The Chronicle Express

St. Mark's Episcopal

Every year at this time – what some of us call Christmastide – the world and the church become aware of what could be seen as two versions of Christmas, the sacred and the secular. Some have even said it is a war, but if it is let us call for a truce!  If there is one time in the year when the world and religion can find many things on which to agree, it should be now. After all, the themes of love, of family, of generosity, of peace and hope, are universal and common to all of humanity.  Maybe some clarification of terms will help. Here's one:

We are all familiar with the famous "12 Days of Christmas" song, with its challenge to remember all of the days and the special gifts for each one – especially the ever-present partridge in the pear tree. But does everyone know that the song does not refer to the 12 days before (and leading up to) Dec. 25 but rather the 12 days after?  From Christmas to Epiphany, that is, from when Jesus was born to when Jesus was officially presented to the waiting world, represented by the three kings following a star from their far-away kingdoms to the humble little babe in the manger.

The children and ushers at St. Mark's Church in Penn Yan assemble the manger on Christmas Eve, complete with babe and mother Mary and the earthly father Joseph and the shepherds and animals and angels. But the three kings (or wise men) will not arrive until Epiphany.

At St. Mark's Church in Penn Yan, as at many other churches, a manger complete with babe and mother Mary and the earthly father Joseph and the shepherds and animals and angels all appear on Christmas Eve at the front of the church. The three kings bearing the mysterious gifts, however, start at the back of the church and for twelve days some faithful person moves them up a little at a time until on January 6, the Epiphany, they arrive and, kneeling, acknowledge their heavenly king with special gifts.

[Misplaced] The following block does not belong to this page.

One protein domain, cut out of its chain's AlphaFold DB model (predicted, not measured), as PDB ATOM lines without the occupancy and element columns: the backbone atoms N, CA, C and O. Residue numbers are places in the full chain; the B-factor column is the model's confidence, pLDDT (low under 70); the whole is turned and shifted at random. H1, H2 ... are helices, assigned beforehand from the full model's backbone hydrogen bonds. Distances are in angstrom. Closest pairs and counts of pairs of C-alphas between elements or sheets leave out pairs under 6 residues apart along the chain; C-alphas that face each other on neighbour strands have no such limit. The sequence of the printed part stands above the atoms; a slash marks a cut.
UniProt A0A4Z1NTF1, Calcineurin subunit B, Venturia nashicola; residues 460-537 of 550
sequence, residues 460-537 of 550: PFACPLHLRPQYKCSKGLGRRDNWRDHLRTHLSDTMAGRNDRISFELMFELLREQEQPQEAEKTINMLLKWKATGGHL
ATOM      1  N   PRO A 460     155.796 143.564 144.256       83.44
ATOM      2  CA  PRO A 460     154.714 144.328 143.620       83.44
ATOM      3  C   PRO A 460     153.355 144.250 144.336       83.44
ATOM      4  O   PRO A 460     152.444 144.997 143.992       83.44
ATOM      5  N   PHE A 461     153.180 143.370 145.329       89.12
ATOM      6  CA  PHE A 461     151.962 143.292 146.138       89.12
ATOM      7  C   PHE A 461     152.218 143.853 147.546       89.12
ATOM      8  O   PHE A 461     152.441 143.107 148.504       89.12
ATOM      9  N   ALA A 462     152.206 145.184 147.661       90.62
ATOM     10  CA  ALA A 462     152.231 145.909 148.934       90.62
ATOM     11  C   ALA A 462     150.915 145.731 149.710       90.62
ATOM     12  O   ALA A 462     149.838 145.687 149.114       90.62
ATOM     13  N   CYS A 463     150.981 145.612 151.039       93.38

Perhaps it will also help bridge the gap between sacred and secular to realize that the word “epiphany” has also come to mean the moment when a person has a sudden realization of something they had not understood before – a moment of clarity – such as when, as an adult, we have a new understanding of a what a childhood memory really meant. “I had an epiphany!” someone might say when that happens. 

At St. Mark's for a celebration of Epiphany this year we will follow a tradition that has a long history in Christian churches – one especially for children. A cake is baked (or, in our case this year, cupcakes) and in the cake (or one of the cupcakes) there will be hidden a special candy. The child who finds the special prize in their piece of cake is applauded and held as representing the royalty who came to worship Jesus and bring home with them news of the miraculous baby come to bless and save a “weary world.” 

We are planning our Epiphany celebration for Sunday, Jan. 9 after our 9 a.m. Sunday service. As always, all are welcome!

Bluff Point Methodist